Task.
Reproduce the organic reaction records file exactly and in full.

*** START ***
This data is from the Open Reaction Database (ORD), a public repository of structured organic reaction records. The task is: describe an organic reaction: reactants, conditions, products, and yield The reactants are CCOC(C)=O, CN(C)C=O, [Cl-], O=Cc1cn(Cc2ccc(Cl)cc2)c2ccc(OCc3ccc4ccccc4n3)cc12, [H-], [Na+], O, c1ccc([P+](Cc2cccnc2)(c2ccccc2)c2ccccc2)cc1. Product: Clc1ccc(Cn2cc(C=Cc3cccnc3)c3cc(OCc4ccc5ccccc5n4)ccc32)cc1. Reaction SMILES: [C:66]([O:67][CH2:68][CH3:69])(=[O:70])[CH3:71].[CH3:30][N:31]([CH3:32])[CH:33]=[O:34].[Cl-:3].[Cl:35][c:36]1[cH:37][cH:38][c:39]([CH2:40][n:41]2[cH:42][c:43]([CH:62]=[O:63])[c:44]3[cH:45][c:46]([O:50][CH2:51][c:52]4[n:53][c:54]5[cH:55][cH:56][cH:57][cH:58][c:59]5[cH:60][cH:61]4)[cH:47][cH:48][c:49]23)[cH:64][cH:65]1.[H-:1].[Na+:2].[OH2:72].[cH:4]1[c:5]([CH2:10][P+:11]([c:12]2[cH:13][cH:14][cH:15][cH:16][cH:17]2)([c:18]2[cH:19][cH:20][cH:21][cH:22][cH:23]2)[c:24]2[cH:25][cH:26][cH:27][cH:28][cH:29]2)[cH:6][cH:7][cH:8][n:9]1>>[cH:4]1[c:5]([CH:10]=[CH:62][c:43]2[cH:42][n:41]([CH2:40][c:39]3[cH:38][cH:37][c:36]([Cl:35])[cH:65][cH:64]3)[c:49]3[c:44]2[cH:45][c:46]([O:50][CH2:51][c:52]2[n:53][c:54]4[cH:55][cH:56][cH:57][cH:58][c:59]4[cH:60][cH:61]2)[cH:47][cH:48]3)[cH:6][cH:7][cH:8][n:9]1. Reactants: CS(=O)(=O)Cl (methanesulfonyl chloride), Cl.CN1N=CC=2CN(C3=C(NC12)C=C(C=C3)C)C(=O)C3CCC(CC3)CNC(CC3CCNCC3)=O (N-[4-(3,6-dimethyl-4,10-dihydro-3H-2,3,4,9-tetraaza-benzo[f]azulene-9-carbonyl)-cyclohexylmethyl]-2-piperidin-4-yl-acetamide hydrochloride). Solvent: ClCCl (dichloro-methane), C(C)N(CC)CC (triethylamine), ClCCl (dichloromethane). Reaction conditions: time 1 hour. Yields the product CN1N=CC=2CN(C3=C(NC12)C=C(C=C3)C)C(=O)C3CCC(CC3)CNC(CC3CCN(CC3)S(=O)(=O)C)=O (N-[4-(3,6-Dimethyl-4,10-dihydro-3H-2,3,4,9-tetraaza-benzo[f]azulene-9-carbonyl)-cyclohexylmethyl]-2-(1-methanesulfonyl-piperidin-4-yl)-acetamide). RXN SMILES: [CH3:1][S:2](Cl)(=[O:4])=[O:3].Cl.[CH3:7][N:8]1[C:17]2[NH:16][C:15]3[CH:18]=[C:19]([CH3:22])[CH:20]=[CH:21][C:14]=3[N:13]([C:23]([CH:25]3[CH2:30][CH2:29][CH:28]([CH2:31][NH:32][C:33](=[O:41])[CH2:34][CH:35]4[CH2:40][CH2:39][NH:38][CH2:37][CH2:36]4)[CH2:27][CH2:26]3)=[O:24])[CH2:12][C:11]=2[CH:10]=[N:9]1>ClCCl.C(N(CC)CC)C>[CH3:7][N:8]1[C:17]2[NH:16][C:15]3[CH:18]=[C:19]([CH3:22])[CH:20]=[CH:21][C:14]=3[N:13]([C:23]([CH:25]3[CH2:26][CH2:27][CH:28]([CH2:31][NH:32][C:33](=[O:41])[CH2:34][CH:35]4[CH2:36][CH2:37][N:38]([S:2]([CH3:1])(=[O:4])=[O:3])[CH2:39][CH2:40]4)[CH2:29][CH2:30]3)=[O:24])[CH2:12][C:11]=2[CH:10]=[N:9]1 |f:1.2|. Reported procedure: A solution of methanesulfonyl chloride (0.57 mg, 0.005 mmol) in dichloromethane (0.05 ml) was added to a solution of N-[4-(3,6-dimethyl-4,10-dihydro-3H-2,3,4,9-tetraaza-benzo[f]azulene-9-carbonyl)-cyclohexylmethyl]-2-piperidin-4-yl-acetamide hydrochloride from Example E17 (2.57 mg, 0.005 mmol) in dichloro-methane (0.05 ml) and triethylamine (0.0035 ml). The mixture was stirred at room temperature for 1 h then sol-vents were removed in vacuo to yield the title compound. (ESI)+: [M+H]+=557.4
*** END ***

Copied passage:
This data is from the Open Reaction Database (ORD), a public repository of structured organic reaction records. The task is: describe an organic reaction: reactants, conditions, products, and yield The reactants are CCOC(C)=O, CN(C)C=O, [Cl-], O=Cc1cn(Cc2ccc(Cl)cc2)c2ccc(OCc3ccc4ccccc4n3)cc12, [H-], [Na+], O, c1ccc([P+](Cc2cccnc2)(c2ccccc2)c2ccccc2)cc1. Product: Clc1ccc(Cn2cc(C=Cc3cccnc3)c3cc(OCc4ccc5ccccc5n4)ccc32)cc1. Reaction SMILES: [C:66]([O:67][CH2:68][CH3:69])(=[O:70])[CH3:71].[CH3:30][N:31]([CH3:32])[CH:33]=[O:34].[Cl-:3].[Cl:35][c:36]1[cH:37][cH:38][c:39]([CH2:40][n:41]2[cH:42][c:43]([CH:62]=[O:63])[c:44]3[cH:45][c:46]([O:50][CH2:51][c:52]4[n:53][c:54]5[cH:55][cH:56][cH:57][cH:58][c:59]5[cH:60][cH:61]4)[cH:47][cH:48][c:49]23)[cH:64][cH:65]1.[H-:1].[Na+:2].[OH2:72].[cH:4]1[c:5]([CH2:10][P+:11]([c:12]2[cH:13][cH:14][cH:15][cH:16][cH:17]2)([c:18]2[cH:19][cH:20][cH:21][cH:22][cH:23]2)[c:24]2[cH:25][cH:26][cH:27][cH:28][cH:29]2)[cH:6][cH:7][cH:8][n:9]1>>[cH:4]1[c:5]([CH:10]=[CH:62][c:43]2[cH:42][n:41]([CH2:40][c:39]3[cH:38][cH:37][c:36]([Cl:35])[cH:65][cH:64]3)[c:49]3[c:44]2[cH:45][c:46]([O:50][CH2:51][c:52]2[n:53][c:54]4[cH:55][cH:56][cH:57][cH:58][c:59]4[cH:60][cH:61]2)[cH:47][cH:48]3)[cH:6][cH:7][cH:8][n:9]1. Reactants: CS(=O)(=O)Cl (methanesulfonyl chloride), Cl.CN1N=CC=2CN(C3=C(NC12)C=C(C=C3)C)C(=O)C3CCC(CC3)CNC(CC3CCNCC3)=O (N-[4-(3,6-dimethyl-4,10-dihydro-3H-2,3,4,9-tetraaza-benzo[f]azulene-9-carbonyl)-cyclohexylmethyl]-2-piperidin-4-yl-acetamide hydrochloride). Solvent: ClCCl (dichloro-methane), C(C)N(CC)CC (triethylamine), ClCCl (dichloromethane). Reaction conditions: time 1 hour. Yields the product CN1N=CC=2CN(C3=C(NC12)C=C(C=C3)C)C(=O)C3CCC(CC3)CNC(CC3CCN(CC3)S(=O)(=O)C)=O (N-[4-(3,6-Dimethyl-4,10-dihydro-3H-2,3,4,9-tetraaza-benzo[f]azulene-9-carbonyl)-cyclohexylmethyl]-2-(1-methanesulfonyl-piperidin-4-yl)-acetamide). RXN SMILES: [CH3:1][S:2](Cl)(=[O:4])=[O:3].Cl.[CH3:7][N:8]1[C:17]2[NH:16][C:15]3[CH:18]=[C:19]([CH3:22])[CH:20]=[CH:21][C:14]=3[N:13]([C:23]([CH:25]3[CH2:30][CH2:29][CH:28]([CH2:31][NH:32][C:33](=[O:41])[CH2:34][CH:35]4[CH2:40][CH2:39][NH:38][CH2:37][CH2:36]4)[CH2:27][CH2:26]3)=[O:24])[CH2:12][C:11]=2[CH:10]=[N:9]1>ClCCl.C(N(CC)CC)C>[CH3:7][N:8]1[C:17]2[NH:16][C:15]3[CH:18]=[C:19]([CH3:22])[CH:20]=[CH:21][C:14]=3[N:13]([C:23]([CH:25]3[CH2:26][CH2:27][CH:28]([CH2:31][NH:32][C:33](=[O:41])[CH2:34][CH:35]4[CH2:36][CH2:37][N:38]([S:2]([CH3:1])(=[O:4])=[O:3])[CH2:39][CH2:40]4)[CH2:29][CH2:30]3)=[O:24])[CH2:12][C:11]=2[CH:10]=[N:9]1 |f:1.2|. Reported procedure: A solution of methanesulfonyl chloride (0.57 mg, 0.005 mmol) in dichloromethane (0.05 ml) was added to a solution of N-[4-(3,6-dimethyl-4,10-dihydro-3H-2,3,4,9-tetraaza-benzo[f]azulene-9-carbonyl)-cyclohexylmethyl]-2-piperidin-4-yl-acetamide hydrochloride from Example E17 (2.57 mg, 0.005 mmol) in dichloro-methane (0.05 ml) and triethylamine (0.0035 ml). The mixture was stirred at room temperature for 1 h then sol-vents were removed in vacuo to yield the title compound. (ESI)+: [M+H]+=557.4